Imagine negotiating a key content deal right up until the eleventh hour on the day before your SVOD service launch – that seems to be the high-pressure, high-stakes reality in today’s competitive syndication environment.
It’s one that Mike Cosentino, SVP of programming at Bell Media, knows all too well.
“We closed a deal last night at 10:30,” Cosentino told StreamDaily on Wednesday morning at the TIFF Bell Lightbox theater where CraveTV, Bell’s new streaming service in Canada, was unveiled. “It was one of the key shows that was prominently featured here,” he said about the presentation, though he couldn’t say which program had execs up late making the deal.
CraveTV has some catching up to do in terms of consumer adoption: it’s launching 1 month after rival Shomi, although parent company Rogers has been promoting that service for months. Netflix Canada launched 4 years ago – it’s considered a mature market for the American SVOD, with one of the highest penetration rates outside of the U.S.
But Bell has had a streaming video product in its line of sight for years, and has been acquiring content from studios like FremantleMedia, CBS, HBO and Warner Bros. in order to launch with a robust TV library. Cosentino says he sealed his first SVOD deal around Christmastime in 2011 for Anger Management – though at the time, the streaming project Bell had in mind was named “Toto.”
We spoke with Cosentino about CraveTV’s programming strategy, unique proposition, and as the service starts labeling certain shows as original productions, what kind of pitches they’re looking for.
When negotiating content deals, what competitive advantage do you bring to the table?
When we deal with the studios we are, generally speaking, already their linear customer. So let’s assume my 2 competitors are also interested in Person of Interest. When we approach Warner Bros. with our CraveTV product and a compelling offer, our advantage and point of distinction is that on CTV, where 2 million are watching, we’re going to tell people Person of Interest (pictured right) seasons 1, 2, and 3 are only on Crave. We’re going to cross-pollinate our promotional platforming such that we’re going to bring linear viewers to CraveTV, and possibly CraveTV viewers back to linear. Studios really feel like there’s value there that nobody else can deliver. It’s an ecosystem play. We want to own a franchise in Canada. When we license (a show like) Marvel’s Agents of S.H.I.E.L.D., we want to be the complete home of it, from its first linear exhibition to the back seasons on Crave.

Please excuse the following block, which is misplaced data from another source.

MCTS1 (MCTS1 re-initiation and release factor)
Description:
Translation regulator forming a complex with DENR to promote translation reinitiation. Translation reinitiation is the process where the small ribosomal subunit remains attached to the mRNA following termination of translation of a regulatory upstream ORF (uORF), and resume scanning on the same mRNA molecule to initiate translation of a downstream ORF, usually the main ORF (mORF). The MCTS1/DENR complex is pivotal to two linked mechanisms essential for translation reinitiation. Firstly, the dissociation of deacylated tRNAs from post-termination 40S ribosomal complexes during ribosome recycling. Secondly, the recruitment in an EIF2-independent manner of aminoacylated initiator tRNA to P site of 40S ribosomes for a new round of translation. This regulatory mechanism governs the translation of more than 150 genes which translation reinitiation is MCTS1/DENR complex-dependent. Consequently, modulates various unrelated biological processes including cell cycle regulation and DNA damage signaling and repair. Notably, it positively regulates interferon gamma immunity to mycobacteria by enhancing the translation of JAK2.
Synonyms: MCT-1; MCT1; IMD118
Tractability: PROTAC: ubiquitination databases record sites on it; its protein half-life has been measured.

You launched with 3 original series, Deadbeat, Manhattan and Bosch, which streams on Amazon in the U.S. What are you looking for in a CraveTV original? Do you plan to do more deals with foreign VOD services?
We are looking for the kind of IP that will be sticky and stand out. So those 3 series, for us, make a compelling first start. As to whether it’s first windowing in the U.S on an OTT platform – that’s not really relevant for us, since we have a geo-targeted country here and so, the ability to bring that (content) exclusively to Canada.
We only ever deal with studios, we don’t deal with the networks. When we acquired those 3 series, we bought out all the windows. We acquired Manhattan so that (CraveTV) would be the first place that Manhattan would air, versus it would air after linear. So, there is a chance that Manhattan could also air in a second-window position on television, and there’s a chance you might see Bosch showing up on TV – just like some of our competitors’ “originals” also will show up on television. We’ll also unlock some Canadian originals. That’s on the road map. There are some producers in the room who have already pitched us.
What are you looking for in a pitch?
I’m looking for serialized storyline, fantastic writing, pedigree in front or behind the camera and some kind of element that gives it some distinctive edge.
We wanted to focus on one thing: we’re experts at TV at Bell Media. That’s our sweet-spot. We feel comfortable in understanding what good TV looks like and developing good TV. We didn’t want to be diluted right off the bat, we want to have a singular focus on television – so no kids, no theatricals.
What is the deal model for producers?
It depends on what the exhibition model is. Is it CraveTV and only CraveTV? Is it CraveTV followed by a run on TMN; is it followed by a run on CTV? The models could be different. It also may afford us access to different funding mechanisms depending on which model we take. And the more expensive the model, the more we need international partners and distribution partners. So there’s a bunch of ways it can go. We can commission the whole thing or we can have a more complicated model, like the television model, with independent production, an international finance piece, and put a bigger budget together.
But leaning towards acquiring streaming rights and TV rights as well?
When we commission a Canadian series, we’re granted all the rights in Canada for all the platforms. When we’ve already commissioned Saving Hope (pictured), we don’t have to go out and get new SVOD rights for it. Now we just have a place to unlock (those rights). So if we commission a new Canadian original for Crave, I think we would want to commission it in a way that would give us flexibility to run it on television.